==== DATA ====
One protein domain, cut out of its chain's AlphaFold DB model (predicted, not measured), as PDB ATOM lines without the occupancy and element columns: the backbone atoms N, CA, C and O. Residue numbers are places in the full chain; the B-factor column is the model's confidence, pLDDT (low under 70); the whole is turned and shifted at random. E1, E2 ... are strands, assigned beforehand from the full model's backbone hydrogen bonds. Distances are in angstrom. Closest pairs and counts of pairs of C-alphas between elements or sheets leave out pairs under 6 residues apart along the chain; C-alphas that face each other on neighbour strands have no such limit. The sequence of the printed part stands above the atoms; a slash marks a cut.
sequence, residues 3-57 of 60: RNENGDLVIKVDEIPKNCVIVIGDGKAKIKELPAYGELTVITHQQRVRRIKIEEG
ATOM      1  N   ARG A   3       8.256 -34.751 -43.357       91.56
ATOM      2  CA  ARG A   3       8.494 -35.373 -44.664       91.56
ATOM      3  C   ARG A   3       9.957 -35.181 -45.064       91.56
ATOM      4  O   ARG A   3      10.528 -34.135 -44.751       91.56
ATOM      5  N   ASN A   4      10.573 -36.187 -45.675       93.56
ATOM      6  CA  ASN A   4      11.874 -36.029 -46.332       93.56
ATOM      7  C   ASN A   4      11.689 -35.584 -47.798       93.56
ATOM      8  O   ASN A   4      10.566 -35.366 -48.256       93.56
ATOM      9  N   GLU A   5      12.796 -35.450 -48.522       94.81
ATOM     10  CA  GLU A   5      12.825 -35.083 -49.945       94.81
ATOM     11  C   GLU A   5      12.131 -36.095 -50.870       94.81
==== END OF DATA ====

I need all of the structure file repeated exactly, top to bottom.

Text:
One protein domain, cut out of its chain's AlphaFold DB model (predicted, not measured), as PDB ATOM lines without the occupancy and element columns: the backbone atoms N, CA, C and O. Residue numbers are places in the full chain; the B-factor column is the model's confidence, pLDDT (low under 70); the whole is turned and shifted at random. E1, E2 ... are strands, assigned beforehand from the full model's backbone hydrogen bonds. Distances are in angstrom. Closest pairs and counts of pairs of C-alphas between elements or sheets leave out pairs under 6 residues apart along the chain; C-alphas that face each other on neighbour strands have no such limit. The sequence of the printed part stands above the atoms; a slash marks a cut.
sequence, residues 3-57 of 60: RNENGDLVIKVDEIPKNCVIVIGDGKAKIKELPAYGELTVITHQQRVRRIKIEEG
ATOM      1  N   ARG A   3       8.256 -34.751 -43.357       91.56
ATOM      2  CA  ARG A   3       8.494 -35.373 -44.664       91.56
ATOM      3  C   ARG A   3       9.957 -35.181 -45.064       91.56
ATOM      4  O   ARG A   3      10.528 -34.135 -44.751       91.56
ATOM      5  N   ASN A   4      10.573 -36.187 -45.675       93.56
ATOM      6  CA  ASN A   4      11.874 -36.029 -46.332       93.56
ATOM      7  C   ASN A   4      11.689 -35.584 -47.798       93.56
ATOM      8  O   ASN A   4      10.566 -35.366 -48.256       93.56
ATOM      9  N   GLU A   5      12.796 -35.450 -48.522       94.81
ATOM     10  CA  GLU A   5      12.825 -35.083 -49.945       94.81
ATOM     11  C   GLU A   5      12.131 -36.095 -50.870       94.81